Submissions:Measuring Editor Collaborativeness With Economic Modelling
- Title of the submission
Measuring Editor Collaborativeness With Economic Modelling
- Themes (Proposal Themes - Community, Tech, Outreach, GLAM, Education)
Community - presents a way to characterise editors.
- Type of submission (Presentation Types - Panel, Workshop, Presentation, etc)
- Author of the submission
- E-mail address
- US state or country of origin
- Affiliation, if any (organization, company etc.)
- Personal homepage or blog
- Abstract (at least 300 words to describe your proposal)
Even though Wikipedia is a vanguard of collaboration, Wikipedians unfortunately have access to few tools for performance metrics - most notably “Edit Count”. The Wikimedia Foundation's WikiMetrics cohort notion  has begun the search for higher-level metrics, but hasn't yet answered “how” users work together.
This presentation will outline new methods for measuring and understanding editor collaborativeness. Borrowing from Economic modelling, new insights on economic competitiveness make the analog of editor collaborativeness possible. A recent stream of research in Macroeconomics has shown simple techniques for predicting GDP with very little information  , which can be translated into the wiki realm. Using only the data of which countries export which products (not even how much of each product), one can quickly predict GDP rankings. Here we re-purpose the algorithm, so that Editors are countries, articles are products, and GDP is “Total Labour Hours” (an edit count derivative ).
By constructing a relation between editors and the articles they have touched, we are able to produce an entirely new perspective on Wikipedia (see the Figure below). The simplicity of this model can help us to quickly and easily determine which categories of articles are more likely to be hostile and power-user dominated, and which are more egalitarian and collaborative.
Incredibly, this borrowed method works even better for Wikis than Economies. Where the maximum achievable correlation in Macroeconomics is about 0.42, we can achieve correlations of up to 0.91. However, the real innovation comes from two factors which are tweaked to optimize the model:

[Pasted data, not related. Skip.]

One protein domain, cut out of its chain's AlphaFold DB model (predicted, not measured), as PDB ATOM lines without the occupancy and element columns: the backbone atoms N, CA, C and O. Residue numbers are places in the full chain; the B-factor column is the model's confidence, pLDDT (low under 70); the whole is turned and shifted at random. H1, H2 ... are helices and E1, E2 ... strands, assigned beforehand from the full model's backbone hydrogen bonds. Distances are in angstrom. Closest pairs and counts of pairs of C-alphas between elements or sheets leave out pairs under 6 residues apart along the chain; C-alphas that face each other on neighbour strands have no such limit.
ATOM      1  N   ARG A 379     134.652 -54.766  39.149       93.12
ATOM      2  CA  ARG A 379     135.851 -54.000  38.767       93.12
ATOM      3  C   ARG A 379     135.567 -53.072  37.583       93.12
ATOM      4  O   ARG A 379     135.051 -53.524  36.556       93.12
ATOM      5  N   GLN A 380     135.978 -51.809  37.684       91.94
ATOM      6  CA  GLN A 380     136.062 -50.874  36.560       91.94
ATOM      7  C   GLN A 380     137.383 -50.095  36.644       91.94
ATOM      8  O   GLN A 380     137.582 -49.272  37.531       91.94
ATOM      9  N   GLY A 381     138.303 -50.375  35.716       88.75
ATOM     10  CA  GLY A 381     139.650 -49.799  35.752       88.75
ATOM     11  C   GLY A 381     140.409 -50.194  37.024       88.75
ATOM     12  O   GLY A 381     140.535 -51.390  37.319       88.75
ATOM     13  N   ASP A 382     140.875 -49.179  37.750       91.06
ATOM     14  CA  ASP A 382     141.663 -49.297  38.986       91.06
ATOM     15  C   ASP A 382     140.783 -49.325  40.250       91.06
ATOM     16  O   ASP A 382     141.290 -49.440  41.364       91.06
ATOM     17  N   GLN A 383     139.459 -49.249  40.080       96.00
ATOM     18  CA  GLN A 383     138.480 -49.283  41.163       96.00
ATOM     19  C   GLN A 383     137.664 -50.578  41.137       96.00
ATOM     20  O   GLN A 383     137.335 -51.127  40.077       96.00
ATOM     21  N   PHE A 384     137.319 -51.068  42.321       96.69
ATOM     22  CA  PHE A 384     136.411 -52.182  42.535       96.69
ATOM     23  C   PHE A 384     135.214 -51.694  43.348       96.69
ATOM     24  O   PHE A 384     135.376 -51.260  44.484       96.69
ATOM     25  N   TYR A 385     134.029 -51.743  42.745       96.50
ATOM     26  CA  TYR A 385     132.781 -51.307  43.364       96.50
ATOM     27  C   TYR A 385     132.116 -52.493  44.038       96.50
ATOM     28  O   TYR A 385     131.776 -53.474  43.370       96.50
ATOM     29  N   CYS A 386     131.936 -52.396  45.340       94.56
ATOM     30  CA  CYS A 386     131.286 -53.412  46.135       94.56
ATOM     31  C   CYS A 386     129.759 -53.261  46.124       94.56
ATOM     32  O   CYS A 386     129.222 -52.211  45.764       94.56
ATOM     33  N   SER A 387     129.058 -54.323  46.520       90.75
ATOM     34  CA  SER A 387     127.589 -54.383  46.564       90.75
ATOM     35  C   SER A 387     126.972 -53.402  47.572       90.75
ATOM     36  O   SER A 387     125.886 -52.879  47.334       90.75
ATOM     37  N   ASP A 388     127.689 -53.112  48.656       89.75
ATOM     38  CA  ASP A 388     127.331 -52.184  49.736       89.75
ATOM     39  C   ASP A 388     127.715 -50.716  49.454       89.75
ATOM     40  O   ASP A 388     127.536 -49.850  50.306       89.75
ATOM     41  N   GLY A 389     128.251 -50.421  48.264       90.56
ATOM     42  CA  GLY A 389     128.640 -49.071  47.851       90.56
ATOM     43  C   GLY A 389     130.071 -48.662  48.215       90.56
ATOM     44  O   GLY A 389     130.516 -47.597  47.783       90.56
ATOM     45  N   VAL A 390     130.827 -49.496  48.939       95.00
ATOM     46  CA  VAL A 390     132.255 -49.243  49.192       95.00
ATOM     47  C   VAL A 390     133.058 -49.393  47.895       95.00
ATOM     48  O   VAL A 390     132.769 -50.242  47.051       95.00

- importance of the high quality articles in an editor's contribution portfolio
- (conversely) the importance of highly-invested editors in an article's contribution history.
These variables can range independently, and characterize our notion of "collaborativeness".
Collaborativeness is determined from the edit patterns of editors. Do they edit many articles? How well developed are the articles they edit? Consider these telling extremes:
- The best editors in Category:Military history of the US—a category known for being very competitive—are characterized by emphasizing investment in touching many articles in the category. Less collaborative.
- On the other end, the editors in Category:Sexual acts—a taboo subject where much editing could be considered perverse—are characterized by not touching many articles in the category. More collaborative.
We hope to receive critique on whether our algorithmic notion of collaborativeness is inline with community opinion. Additionally we hope to receive requests for different datasets to analyze for future research.
- Wikimetrics. 
- Hidalgo, Hausmann, The Building Blocks of Economic Complexity 
- Caldarelli et al. Firm Grounds. 
- Halfaker, Geiger, Using Edit Sessions 
- Length of presentation/talk (see Presentation Types for lengths of different presentation types)
- 75 Minutes
Preferred 30 mins to fit into a thematic session, but could talk longer.
- Will you attend WikiConference USA if your submission is not accepted?
Yes, I if receive a travel scholarship as well.
- Slides or further information (optional)
- Special request as to time of presentations
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